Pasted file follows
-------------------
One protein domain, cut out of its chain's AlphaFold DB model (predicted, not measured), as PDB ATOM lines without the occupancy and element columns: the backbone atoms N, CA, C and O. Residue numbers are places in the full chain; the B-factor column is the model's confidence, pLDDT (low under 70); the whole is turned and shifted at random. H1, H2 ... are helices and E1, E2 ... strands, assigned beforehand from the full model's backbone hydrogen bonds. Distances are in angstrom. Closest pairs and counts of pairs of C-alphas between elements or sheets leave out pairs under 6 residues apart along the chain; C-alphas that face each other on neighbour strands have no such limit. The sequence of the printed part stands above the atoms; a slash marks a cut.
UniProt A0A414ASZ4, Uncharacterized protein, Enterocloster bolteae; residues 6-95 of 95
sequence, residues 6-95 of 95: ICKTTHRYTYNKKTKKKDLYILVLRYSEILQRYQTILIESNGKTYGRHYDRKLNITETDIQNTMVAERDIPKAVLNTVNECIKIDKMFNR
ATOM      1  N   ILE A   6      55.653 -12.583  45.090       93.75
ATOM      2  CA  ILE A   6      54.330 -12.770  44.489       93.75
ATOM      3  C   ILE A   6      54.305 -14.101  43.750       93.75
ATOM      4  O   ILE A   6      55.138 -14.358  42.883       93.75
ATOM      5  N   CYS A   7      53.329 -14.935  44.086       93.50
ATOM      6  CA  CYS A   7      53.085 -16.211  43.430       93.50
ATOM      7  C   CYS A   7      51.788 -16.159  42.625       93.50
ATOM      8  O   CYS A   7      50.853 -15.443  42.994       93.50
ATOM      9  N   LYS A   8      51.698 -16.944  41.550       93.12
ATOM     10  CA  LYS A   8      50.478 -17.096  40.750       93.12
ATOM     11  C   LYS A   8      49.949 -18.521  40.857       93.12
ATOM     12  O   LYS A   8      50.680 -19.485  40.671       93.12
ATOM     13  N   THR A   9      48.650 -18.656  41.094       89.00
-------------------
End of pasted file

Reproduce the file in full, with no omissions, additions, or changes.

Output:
One protein domain, cut out of its chain's AlphaFold DB model (predicted, not measured), as PDB ATOM lines without the occupancy and element columns: the backbone atoms N, CA, C and O. Residue numbers are places in the full chain; the B-factor column is the model's confidence, pLDDT (low under 70); the whole is turned and shifted at random. H1, H2 ... are helices and E1, E2 ... strands, assigned beforehand from the full model's backbone hydrogen bonds. Distances are in angstrom. Closest pairs and counts of pairs of C-alphas between elements or sheets leave out pairs under 6 residues apart along the chain; C-alphas that face each other on neighbour strands have no such limit. The sequence of the printed part stands above the atoms; a slash marks a cut.
UniProt A0A414ASZ4, Uncharacterized protein, Enterocloster bolteae; residues 6-95 of 95
sequence, residues 6-95 of 95: ICKTTHRYTYNKKTKKKDLYILVLRYSEILQRYQTILIESNGKTYGRHYDRKLNITETDIQNTMVAERDIPKAVLNTVNECIKIDKMFNR
ATOM      1  N   ILE A   6      55.653 -12.583  45.090       93.75
ATOM      2  CA  ILE A   6      54.330 -12.770  44.489       93.75
ATOM      3  C   ILE A   6      54.305 -14.101  43.750       93.75
ATOM      4  O   ILE A   6      55.138 -14.358  42.883       93.75
ATOM      5  N   CYS A   7      53.329 -14.935  44.086       93.50
ATOM      6  CA  CYS A   7      53.085 -16.211  43.430       93.50
ATOM      7  C   CYS A   7      51.788 -16.159  42.625       93.50
ATOM      8  O   CYS A   7      50.853 -15.443  42.994       93.50
ATOM      9  N   LYS A   8      51.698 -16.944  41.550       93.12
ATOM     10  CA  LYS A   8      50.478 -17.096  40.750       93.12
ATOM     11  C   LYS A   8      49.949 -18.521  40.857       93.12
ATOM     12  O   LYS A   8      50.680 -19.485  40.671       93.12
ATOM     13  N   THR A   9      48.650 -18.656  41.094       89.00